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Turkey Directly on Grate?

Blake JohnsonBlake Johnson Posts: 3
edited November 2011 in Forum List
So I can't fit the drip pan I got for my turkey. Is it ok if I just put the egg directly on the grate with a drip pan to catch the drippings? Doing a 15 lb turkey for 2-3 hours at 325-350. Any help would be great! Thanks!

Comments

  • I have posted exactly the same question Blake so hoping someone replies!

    Bronxville, New York. XLBGE, MBGE
  • Only probably with putting it directly on the grate instead of in a v-rack is that it will be more difficult to lift out when it's done.  FYI - by the time your turkey is cooked for 3 hours, there probably wont be much in the way of drippings that are useable for making gravy.  You should use the extra parts that are packed inside the turkey cavity to make your gravy starter drippings on a stovetop skillet.
  • DMurfDMurf Posts: 481
    I will be cooking my turkey directly on the grate with a platesetter below and drip pan. I plan on spatchcocking the bird, sitting in a brine right now. With the drip pan raised off the platesetter I should be able to have drippings to use in my gravy. I love this holiday as I get to cook the way I want.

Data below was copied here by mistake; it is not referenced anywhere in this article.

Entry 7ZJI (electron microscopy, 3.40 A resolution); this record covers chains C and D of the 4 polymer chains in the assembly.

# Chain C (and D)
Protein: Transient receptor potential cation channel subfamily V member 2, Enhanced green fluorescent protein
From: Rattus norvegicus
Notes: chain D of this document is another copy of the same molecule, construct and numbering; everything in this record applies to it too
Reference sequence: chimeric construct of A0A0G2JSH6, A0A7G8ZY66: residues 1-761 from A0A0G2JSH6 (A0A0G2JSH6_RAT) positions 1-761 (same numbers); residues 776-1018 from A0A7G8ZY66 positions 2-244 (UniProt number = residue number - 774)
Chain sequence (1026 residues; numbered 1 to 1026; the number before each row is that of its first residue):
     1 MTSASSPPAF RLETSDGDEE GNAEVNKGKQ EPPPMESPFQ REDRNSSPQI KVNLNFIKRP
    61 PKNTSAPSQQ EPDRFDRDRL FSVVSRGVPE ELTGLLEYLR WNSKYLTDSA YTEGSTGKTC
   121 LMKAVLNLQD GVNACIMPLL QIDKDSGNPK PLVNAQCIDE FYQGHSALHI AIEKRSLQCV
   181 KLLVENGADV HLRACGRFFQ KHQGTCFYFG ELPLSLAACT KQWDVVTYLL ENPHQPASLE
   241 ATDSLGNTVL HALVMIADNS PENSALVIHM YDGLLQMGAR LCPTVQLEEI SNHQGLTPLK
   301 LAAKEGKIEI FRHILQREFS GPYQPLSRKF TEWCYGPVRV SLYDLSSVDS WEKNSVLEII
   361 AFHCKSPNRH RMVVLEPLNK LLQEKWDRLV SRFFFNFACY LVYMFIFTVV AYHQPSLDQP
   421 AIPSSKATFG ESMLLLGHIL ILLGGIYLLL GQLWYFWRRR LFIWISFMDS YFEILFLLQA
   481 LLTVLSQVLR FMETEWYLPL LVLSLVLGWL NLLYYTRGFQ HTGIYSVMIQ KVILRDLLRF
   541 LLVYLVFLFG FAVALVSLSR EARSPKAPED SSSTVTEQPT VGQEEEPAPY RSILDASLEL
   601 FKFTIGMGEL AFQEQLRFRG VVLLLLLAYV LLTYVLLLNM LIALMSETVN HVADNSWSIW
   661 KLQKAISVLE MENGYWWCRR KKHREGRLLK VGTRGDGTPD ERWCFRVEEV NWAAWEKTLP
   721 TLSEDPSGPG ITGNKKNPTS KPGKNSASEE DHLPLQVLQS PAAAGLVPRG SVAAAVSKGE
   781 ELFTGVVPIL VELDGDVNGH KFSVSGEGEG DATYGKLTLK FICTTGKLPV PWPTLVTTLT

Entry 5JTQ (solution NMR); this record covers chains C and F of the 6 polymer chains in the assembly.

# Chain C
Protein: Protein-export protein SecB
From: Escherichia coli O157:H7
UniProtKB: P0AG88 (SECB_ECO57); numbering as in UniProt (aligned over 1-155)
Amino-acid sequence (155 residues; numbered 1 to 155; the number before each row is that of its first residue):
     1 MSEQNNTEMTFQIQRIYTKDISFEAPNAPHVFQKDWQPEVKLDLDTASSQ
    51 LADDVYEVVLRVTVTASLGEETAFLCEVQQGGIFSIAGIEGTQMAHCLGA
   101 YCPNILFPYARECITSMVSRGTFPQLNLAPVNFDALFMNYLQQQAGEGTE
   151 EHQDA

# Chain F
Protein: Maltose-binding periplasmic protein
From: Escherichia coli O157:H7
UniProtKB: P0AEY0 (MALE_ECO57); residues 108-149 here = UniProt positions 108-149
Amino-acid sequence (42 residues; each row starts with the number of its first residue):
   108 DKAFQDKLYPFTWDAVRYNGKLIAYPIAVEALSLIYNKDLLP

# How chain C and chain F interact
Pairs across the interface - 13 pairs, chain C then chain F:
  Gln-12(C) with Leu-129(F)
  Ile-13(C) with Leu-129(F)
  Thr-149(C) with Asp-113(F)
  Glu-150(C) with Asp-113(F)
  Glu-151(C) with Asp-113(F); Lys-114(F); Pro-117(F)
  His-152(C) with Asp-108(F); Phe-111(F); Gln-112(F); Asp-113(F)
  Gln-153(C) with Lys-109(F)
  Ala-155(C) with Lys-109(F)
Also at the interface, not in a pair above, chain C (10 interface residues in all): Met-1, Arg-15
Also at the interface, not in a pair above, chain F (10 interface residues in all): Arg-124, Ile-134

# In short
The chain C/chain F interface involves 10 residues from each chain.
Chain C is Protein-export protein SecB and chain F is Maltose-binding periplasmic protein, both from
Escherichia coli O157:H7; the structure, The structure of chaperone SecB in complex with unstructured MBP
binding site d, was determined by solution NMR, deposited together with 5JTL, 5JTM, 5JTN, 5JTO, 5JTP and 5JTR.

David
    BBQ since 2010 - Oh my, what I was missing.
  • SqueezySqueezy Posts: 1,101

    I'm surprised you don't have a pan that will fit ... at any rate, I would have PS legs up with a foil pan full of water .... grate above that and the turkey in another foil pan with a cooling rack between the bird & the foil pan. Foil pans can be bent to fit just about anywhere. Make sure the lower pan doesn't go dry.

    Hope that helps.

    Never eat anything passed through a window unless you're a seagull ... BGE Lg.
  • I did 2 15lb birds on my XL directly on the grate with foil pans directly below sitting on the plate setter (legs down).  Both birds and the gravy made from the drippings were a big hit with everyone.
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